My boss should have been a writer….

Springtime  – Mark Gilson

      I read somewhere that Spring travels north at 16 miles a day.  It’s not here yet, but there are signs that it’s getting close…maybe Cincinnati or Columbus.  I was in a greenhouse the other day and heard a flock of geese making a commotion as they traveled up from the south.  They were more musical than the Canada Geese who overwinter here and I knew immediately that spring was approaching.  Snow geese!  Stepping outside, I watched as their ragged formation passed over a nearby farm, turned briefly to check out our back pond and then resumed their northward progress towards Lake Erie, a short ways away, probably just coming into their leader’s view.  They spend the cold months at the Gulf of Mexico, awaiting some signal, unknown to us, that it’s time to begin their three thousand mile journey to the tundra above the Arctic Circle.  I waved as they passed. 

     The ice on Lake Erie is broken now, drifting in giant flows with open water in between.  One day it’s gone, pushed off by a southern breeze.  And the next day it’s back, acting like a giant ice cube to keep things from getting too far ahead.  I’m reminded of the number sixteen again, for that’s the distance to the horizon on large lakes and open seas. 

     Nursery trucks are all over the local roads, another sign that Spring is approaching!…loaded with balled and burlapped trees and shrubs from Loselys, Klyns, Yoes and others.  Some of the white poly is coming off the hoop-houses at Cottage Gardens and Roemers as crews load containers onto farm wagons. 

     It’s getting close. 

     We’ve enjoyed a few sunny days in a row and I can feel my ‘seasonal mood disorder’ beginning to lift.  I feel like a bear or a wood chuck peering outside the cave, eager to begin another year.  (This metaphor only works until I reflect that they emerge from hibernation substantially thinner….) 

     Another season… 

     Another year…

     My fifty-eighth.  

     What if I could apply the magic of the number sixteen to my own life…subtracting that many years and reliving my forty-second!  Thinking back…I was just entering the most productive and one of the happiest periods of my life!  That Spring our nursery was thriving.  Our boys were thriving.  I was jogging four times a week and feeling better than ever.  I totalled our Ford Aerostar Minivan so we bought a used Buick Park Avenue and drove around pretending we were wealthy.  Perennials flourished and so did everything we touched.  It was a time and an age of renaissance.  Even our favorite artists were doing their best, most creative, most reflective work!  Sting had just won album-of-the-year for Summoners Tale, at age 43.  Annie Lennox had recently come out with Diva (at age 39).  Life remained a mystery, but clues abounded and we felt we were on a golden path to somewhere.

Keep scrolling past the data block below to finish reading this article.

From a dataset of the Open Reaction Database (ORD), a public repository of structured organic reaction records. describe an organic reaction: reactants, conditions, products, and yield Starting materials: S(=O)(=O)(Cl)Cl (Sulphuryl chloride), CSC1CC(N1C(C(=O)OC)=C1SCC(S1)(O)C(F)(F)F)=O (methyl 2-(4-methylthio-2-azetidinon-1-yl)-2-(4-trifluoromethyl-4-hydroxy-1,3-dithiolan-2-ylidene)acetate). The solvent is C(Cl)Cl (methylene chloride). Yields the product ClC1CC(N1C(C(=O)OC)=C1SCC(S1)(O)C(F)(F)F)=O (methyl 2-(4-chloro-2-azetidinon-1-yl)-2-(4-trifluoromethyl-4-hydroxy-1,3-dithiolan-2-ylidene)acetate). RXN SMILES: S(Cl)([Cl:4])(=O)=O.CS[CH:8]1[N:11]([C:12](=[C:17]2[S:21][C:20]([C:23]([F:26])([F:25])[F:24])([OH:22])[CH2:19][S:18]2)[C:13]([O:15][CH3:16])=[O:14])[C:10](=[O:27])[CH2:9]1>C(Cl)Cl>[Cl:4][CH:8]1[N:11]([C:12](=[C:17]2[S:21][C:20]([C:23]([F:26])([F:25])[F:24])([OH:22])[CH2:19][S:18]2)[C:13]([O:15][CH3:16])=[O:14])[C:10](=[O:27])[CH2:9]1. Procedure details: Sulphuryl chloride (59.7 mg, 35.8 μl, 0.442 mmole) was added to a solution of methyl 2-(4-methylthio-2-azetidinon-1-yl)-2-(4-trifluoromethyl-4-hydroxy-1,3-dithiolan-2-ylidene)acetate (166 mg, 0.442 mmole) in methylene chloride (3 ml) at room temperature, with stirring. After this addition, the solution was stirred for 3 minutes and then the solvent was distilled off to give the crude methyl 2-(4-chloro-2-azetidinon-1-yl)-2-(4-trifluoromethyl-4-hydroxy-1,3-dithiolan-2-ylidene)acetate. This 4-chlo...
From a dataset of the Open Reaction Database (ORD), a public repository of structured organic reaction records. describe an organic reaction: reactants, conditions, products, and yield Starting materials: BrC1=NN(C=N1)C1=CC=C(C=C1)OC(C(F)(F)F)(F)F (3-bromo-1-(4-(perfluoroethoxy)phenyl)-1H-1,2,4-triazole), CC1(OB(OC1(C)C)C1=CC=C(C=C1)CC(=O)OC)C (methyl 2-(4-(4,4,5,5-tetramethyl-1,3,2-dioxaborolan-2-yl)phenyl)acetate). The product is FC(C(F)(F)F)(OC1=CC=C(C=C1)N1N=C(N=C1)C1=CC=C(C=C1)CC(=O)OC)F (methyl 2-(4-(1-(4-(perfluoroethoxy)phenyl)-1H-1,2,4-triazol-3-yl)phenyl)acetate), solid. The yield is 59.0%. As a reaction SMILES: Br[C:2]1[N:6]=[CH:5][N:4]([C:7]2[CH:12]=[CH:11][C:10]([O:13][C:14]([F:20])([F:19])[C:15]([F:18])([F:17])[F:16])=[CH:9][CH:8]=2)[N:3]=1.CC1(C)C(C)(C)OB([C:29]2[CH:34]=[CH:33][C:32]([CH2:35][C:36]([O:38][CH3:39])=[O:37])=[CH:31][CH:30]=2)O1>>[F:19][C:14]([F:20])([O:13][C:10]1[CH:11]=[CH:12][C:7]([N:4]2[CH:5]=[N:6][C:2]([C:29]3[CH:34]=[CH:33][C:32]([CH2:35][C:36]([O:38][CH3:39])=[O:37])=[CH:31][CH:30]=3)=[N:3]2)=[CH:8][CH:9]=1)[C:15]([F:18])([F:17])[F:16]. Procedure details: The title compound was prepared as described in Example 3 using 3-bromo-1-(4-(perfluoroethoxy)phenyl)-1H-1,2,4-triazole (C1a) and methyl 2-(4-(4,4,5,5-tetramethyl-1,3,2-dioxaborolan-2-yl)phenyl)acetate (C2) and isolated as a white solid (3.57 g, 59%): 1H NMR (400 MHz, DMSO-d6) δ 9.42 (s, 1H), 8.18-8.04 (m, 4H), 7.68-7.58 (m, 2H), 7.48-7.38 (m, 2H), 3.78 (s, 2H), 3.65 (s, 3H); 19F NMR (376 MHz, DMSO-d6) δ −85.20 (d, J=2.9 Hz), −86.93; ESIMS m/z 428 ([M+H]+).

Don’t get me wrong.  

     I’m not complaining about fifty-eight.  

     But the world has been roughed up in recent years and so have we.  Business is tough.  We drive utilitarian company vehicles now.  We seem to keep acquiring more debt, more weight and more doctors with medical specialties.  Life is murky, filled with shadows.  Everything is relative. (I think I just paraphrased a line from William Golding  Freefall)  Elusive questions outnumber the hard-won answers. That optimistic and confident forty-two-year-old is a stranger now, a character in some former lifetime.  

     And yet…life is good.  There’s plenty to build upon.  We’re more engaged in our communities these days than ever before.  We’ve got great friends going through the same things we are.  We laugh every day.  Bitterness, cynicism and remorse remain beyond our doors.  Spring is almost here…a time of new beginnings.  I think of Tennyson’s Ulysses, in which the tired warrior and adventurer, late in life, longs again for the sea, for battle, for the unknown:  tho’ much is taken, much abides; and though we are not now that strength which in old days moved earth and heaven; that which we are, we are; one equal temper of heroic hearts, made weak by time and fate, but stong in will to strive, to seek to find, and not to yield.  (Despite a reference by the embarrassed Illinois Governor Blagojevich in one of his absurd news conferences, this remains my favorite poem, followed closely by Ferlinghetti’s Dog.)

     Spring is almost here. 

     Life is what we make of it.   

     I’m going jogging! 

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One response to “My boss should have been a writer….

  1. Pingback: Wine and Art Class - Deals2Inbox

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